In a debate earlier this summer at Sheridan College in Wyoming, Republican Congresswoman Liz Cheney swung at her challenger, Harriet Hageman, regarding the claims of election fraud in 2020, saying, “the truth matters.” Congresswoman Cheney got a dose of her own messaging last Tuesday when she was trounced in the Wyoming congressional primary by Hageman, losing by a resounding 37 points. Vox populi, vox Trumpi—which is one way to look at it, but not the only one.
The truth does matter, and Cheney’s rejection by the people of Wyoming is a clear demonstration that the repurposing of truth to gain political advantage will not be tolerated across the board. Americans are beginning to demand the truth with a new determination. Say what you will about the fast-and-loose state of the union, it is heartening to know that the truth still matters to many Americans, and they will stand by it with their vote.
When Liz Cheney ran a campaign (and a House select committee, too) to blast Donald Trump off the face of America, she spun quite a yarn in portraying him as the greatest threat the Republic has ever seen. For one who compared herself to Lincoln in her concession speech, you’d think she would have a greater appraisal of the Civil War. In her lambasting of Trump, beginning back when she cast her House Republican vote for his impeachment, Cheney echoed the vitriol of her former-vice-president father, Dick Cheney, while serving as a CNN centerfold and the darling of the likes of Nancy Pelosi. (There’s nothing Democrats like better than Republicans turning on Republicans.)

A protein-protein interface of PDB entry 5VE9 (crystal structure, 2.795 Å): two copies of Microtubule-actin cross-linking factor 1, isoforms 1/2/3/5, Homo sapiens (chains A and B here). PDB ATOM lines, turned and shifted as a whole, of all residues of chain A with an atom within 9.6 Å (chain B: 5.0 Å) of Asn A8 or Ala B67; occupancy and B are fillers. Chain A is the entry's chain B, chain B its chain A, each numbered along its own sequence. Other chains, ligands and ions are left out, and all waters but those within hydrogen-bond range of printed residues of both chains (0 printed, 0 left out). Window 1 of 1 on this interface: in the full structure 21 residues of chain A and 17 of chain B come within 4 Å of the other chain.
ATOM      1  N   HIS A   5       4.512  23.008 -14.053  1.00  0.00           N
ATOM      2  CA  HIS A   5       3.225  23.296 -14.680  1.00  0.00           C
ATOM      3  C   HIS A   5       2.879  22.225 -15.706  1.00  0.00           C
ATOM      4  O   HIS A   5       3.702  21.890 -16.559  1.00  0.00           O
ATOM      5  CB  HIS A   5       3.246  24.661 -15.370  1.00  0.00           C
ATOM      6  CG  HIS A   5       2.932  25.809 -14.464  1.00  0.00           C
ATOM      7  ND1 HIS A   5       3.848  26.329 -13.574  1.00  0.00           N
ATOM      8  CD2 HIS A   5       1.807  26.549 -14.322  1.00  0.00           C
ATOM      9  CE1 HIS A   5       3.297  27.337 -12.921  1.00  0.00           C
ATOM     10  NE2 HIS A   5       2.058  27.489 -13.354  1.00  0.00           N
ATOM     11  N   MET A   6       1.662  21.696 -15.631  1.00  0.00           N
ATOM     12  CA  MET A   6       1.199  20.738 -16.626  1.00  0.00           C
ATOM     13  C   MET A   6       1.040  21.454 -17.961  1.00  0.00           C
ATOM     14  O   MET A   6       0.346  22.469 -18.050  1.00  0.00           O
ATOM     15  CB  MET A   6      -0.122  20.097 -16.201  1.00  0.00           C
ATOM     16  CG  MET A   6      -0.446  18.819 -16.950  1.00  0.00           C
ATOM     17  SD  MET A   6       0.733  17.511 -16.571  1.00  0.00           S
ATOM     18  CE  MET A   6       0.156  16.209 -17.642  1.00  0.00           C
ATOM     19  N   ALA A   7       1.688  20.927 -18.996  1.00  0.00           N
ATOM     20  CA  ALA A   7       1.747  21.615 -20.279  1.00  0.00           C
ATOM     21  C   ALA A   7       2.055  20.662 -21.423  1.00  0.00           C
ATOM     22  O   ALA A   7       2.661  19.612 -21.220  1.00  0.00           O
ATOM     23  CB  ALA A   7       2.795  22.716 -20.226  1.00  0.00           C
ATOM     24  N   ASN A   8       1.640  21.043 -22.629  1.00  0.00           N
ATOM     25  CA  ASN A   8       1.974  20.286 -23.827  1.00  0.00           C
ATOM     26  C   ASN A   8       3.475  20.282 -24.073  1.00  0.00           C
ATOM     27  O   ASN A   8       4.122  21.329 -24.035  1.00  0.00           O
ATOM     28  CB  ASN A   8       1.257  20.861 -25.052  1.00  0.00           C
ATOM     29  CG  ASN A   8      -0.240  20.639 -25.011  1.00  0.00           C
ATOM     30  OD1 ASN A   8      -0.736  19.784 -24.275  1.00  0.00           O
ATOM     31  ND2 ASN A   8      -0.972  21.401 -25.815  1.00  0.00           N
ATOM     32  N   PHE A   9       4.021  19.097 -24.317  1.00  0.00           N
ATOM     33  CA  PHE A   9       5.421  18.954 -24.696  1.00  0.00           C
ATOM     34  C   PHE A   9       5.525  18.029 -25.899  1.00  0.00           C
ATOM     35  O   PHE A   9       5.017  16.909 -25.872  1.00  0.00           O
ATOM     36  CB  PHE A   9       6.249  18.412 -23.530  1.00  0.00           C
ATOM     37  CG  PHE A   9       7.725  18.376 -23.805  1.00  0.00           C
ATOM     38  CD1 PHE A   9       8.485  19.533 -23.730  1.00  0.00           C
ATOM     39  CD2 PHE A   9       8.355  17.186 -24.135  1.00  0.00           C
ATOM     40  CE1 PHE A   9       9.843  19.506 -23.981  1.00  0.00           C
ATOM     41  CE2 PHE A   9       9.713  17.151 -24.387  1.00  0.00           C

Congresswoman Cheney was not on the side of truth in her outrageous dichotomy of Republican lawmakers and voters, as she drew a line between herself and Donald Trump right down the middle of January 6, declaring that all who stood with the former president were enemies of the state. It’s not that simple, and, therefore, it’s simply not true. The greatest threat to democracy and our Republic is not Donald Trump but rather the assault on truth, an attack led by the Democratic Party and the media—and Wyomingites, at least, won’t stand for it in their representation.
Liz Cheney’s ousting shows not only the continued loyalty citizens have toward Trump, it also shows one of the effects Trump has affected in this nation—that establishment politicians that toe the line of big government and the truth-twisting left-wing agenda are losing their foothold. This is especially so for politicians who claim the mantle of conservatism but side with liberals.
Call them “RINOs” or “Romney Republicans” or what have you, they are being called out as the swamp things they are in the wake of Trump’s scorched-earth primary tour. Liz Cheney is among those who have lost their position of power, and her defeat is a triumph for the former president, like a fallen foe displayed as a warning outside the breached walls of Mar-a-Lago.
And though one may say this is all about Trump, Cheney has had it coming for a long time. Besides her defense of the use of torture against terrorism, her siding with the Left on exaggerated Covid lockdowns, and her keen interest in American military interference (being particularly aggressive in pushing for action against Russia), her position as the leading Republican voice against Trump as vice chairwoman of the January 6 committee was the last nail in her coffin. It alone revealed how she was not necessarily interested in truth to achieve her goals if fake news made it easier. And that is the more important point in all of this. Again, one may say that this is all about Trump, but it should be all about truth.